Schindler, Oskar

The Columbia Encyclopedia, 6th ed.

Schindler, Oskar

Oskar Schindler, 1908–74, German industrialist who saved more than a thousand Jews during the Holocaust. A Catholic and a member of the National Socialist (Nazi) party, Schindler relocated (1939) to Kraków, in German-occupied Poland, and established an armament factory whose workers included Jewish laborers from Nazi camps. Resolving to save as many Jews as possible from the "final solution," he engratiated himself with Nazi officials and employed as many Jews as he could get, listing them as skilled industrial workers when they were not (some were children) and housing them in his own facility. In 1943, after the Kraków ghetto was destroyed, Schindler created a safe sub-camp at his factory.

In 1944, as more Jews were consigned to death camps, Schindler drew up a list of some 1,100, as many as he could afford to obtain, and had them sent to his labor camp in Czechoslovakia, supposedly to produce essential munitions. After Russians liberated the camp (1945), its inmates scattered throughout the world, many immigrating to Israel. Schindler, impoverished by his efforts, received aid from a Jewish welfare group, immigrated to Argentina, and later returned to West Germany. Honored by Israel, he was buried in Jerusalem. His story formed the basis for Thomas Keneally's Schindler's Ark (1982, American title Schindler's List) and the subsequent Steven Spielberg film (1993).

See T. Keneally, Searching for Schindler (2008); biography by D. M. Crowe (2004); T. Fensch, ed., Oskar Schindler and His List (1995); P. Mietek, The Road to Rescue (2008).

Notes for this article

Add a new note
If you are trying to select text to create highlights or citations, remember that you must now click or tap on the first word, and then click or tap on the last word.
One moment ...
Default project is now your active project.
Project items
Notes
Cite this article

Cited article

Style
Citations are available only to our active members.
Buy instant access to cite pages or passages in MLA 8, MLA 7, APA and Chicago citation styles.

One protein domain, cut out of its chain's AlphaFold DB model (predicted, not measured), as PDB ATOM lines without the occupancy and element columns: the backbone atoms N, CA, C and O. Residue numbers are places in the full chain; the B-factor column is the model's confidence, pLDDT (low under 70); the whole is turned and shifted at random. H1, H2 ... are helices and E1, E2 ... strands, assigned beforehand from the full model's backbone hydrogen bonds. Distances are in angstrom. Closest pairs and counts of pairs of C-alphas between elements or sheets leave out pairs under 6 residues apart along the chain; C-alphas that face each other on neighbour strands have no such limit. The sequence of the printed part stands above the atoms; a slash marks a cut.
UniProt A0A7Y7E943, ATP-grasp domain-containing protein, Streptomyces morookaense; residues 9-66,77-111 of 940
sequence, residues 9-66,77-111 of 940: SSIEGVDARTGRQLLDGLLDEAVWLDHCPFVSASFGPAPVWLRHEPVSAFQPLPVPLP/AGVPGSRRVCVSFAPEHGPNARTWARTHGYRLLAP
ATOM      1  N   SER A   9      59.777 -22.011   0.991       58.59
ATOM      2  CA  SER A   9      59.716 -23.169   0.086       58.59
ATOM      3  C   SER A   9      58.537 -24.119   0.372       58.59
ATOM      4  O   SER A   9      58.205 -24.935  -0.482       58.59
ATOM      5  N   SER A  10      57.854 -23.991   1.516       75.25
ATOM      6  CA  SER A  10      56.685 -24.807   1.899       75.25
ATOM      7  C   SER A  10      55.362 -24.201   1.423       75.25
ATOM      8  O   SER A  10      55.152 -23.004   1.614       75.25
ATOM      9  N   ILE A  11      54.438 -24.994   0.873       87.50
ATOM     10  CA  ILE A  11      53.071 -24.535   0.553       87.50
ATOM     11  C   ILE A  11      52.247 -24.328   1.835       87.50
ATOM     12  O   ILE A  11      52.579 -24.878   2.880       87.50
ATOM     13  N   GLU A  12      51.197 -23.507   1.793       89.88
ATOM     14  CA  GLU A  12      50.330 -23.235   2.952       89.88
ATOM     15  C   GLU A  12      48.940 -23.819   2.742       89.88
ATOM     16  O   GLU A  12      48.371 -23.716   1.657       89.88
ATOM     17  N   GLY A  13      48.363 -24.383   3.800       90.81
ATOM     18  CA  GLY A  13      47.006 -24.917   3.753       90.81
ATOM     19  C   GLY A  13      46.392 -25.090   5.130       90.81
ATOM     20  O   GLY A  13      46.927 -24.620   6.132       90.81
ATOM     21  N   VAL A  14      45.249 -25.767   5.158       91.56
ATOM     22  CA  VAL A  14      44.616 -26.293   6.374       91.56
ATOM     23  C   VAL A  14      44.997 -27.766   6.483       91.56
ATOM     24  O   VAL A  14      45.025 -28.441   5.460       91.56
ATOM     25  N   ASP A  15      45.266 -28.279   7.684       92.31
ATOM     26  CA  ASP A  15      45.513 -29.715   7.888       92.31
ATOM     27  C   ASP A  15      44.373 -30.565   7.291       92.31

(Einhorn, 1992, p. 25)

(Einhorn 25)

(Einhorn 25)

1. Lois J. Einhorn, Abraham Lincoln, the Orator: Penetrating the Lincoln Legend (Westport, CT: Greenwood Press, 1992), 25, http://www.questia.com/read/27419298.

Note: primary sources have slightly different requirements for citation. Please see these guidelines for more information.

Cited article

Schindler, Oskar
Settings

Settings

Typeface
Text size Smaller Larger Reset View mode
Search within

Search within this article

Look up

Look up a word

  • Dictionary
  • Thesaurus
Please submit a word or phrase above.
Print this page

Print this page

Why can't I print more than one page at a time?

Help
Full screen
Items saved from this article
  • Highlights & Notes
  • Citations
Some of your highlights are legacy items.

Highlights saved before July 30, 2012 will not be displayed on their respective source pages.

You can easily re-create the highlights by opening the book page or article, selecting the text, and clicking “Highlight.”

matching results for page

    Questia reader help

    How to highlight and cite specific passages

    1. Click or tap the first word you want to select.
    2. Click or tap the last word you want to select, and you’ll see everything in between get selected.
    3. You’ll then get a menu of options like creating a highlight or a citation from that passage of text.

    OK, got it!

    Cited passage

    Style
    Citations are available only to our active members.
    Buy instant access to cite pages or passages in MLA 8, MLA 7, APA and Chicago citation styles.

    "Portraying himself as an honest, ordinary person helped Lincoln identify with his audiences." (Einhorn, 1992, p. 25).

    "Portraying himself as an honest, ordinary person helped Lincoln identify with his audiences." (Einhorn 25)

    "Portraying himself as an honest, ordinary person helped Lincoln identify with his audiences." (Einhorn 25)

    "Portraying himself as an honest, ordinary person helped Lincoln identify with his audiences."1

    1. Lois J. Einhorn, Abraham Lincoln, the Orator: Penetrating the Lincoln Legend (Westport, CT: Greenwood Press, 1992), 25, http://www.questia.com/read/27419298.

    Cited passage

    Thanks for trying Questia!

    Please continue trying out our research tools, but please note, full functionality is available only to our active members.

    Your work will be lost once you leave this Web page.

    Buy instant access to save your work.

    Already a member? Log in now.

    Search by... Author
    Show... All Results Primary Sources Peer-reviewed

    Oops!

    An unknown error has occurred. Please click the button below to reload the page. If the problem persists, please try again in a little while.